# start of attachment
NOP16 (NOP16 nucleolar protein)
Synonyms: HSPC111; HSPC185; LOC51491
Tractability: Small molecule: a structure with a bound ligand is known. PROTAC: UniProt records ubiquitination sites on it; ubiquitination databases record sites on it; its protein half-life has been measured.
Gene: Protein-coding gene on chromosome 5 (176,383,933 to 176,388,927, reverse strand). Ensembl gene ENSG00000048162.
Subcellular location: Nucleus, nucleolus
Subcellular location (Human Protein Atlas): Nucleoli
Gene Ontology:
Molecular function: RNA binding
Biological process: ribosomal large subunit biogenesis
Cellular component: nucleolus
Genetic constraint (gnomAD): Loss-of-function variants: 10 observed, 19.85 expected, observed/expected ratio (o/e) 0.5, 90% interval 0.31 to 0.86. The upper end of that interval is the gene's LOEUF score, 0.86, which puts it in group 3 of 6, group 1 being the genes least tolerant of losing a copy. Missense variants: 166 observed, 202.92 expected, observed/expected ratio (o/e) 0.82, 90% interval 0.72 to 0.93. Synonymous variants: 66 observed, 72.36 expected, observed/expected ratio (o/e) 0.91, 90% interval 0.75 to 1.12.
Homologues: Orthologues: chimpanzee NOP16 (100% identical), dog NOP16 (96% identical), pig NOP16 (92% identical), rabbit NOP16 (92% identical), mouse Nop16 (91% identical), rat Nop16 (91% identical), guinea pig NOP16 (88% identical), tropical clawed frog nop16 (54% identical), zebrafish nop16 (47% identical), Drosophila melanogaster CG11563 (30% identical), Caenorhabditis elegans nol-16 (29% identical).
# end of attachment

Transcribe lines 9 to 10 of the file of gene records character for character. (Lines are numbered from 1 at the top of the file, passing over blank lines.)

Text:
Biological process: ribosomal large subunit biogenesis
Cellular component: nucleolus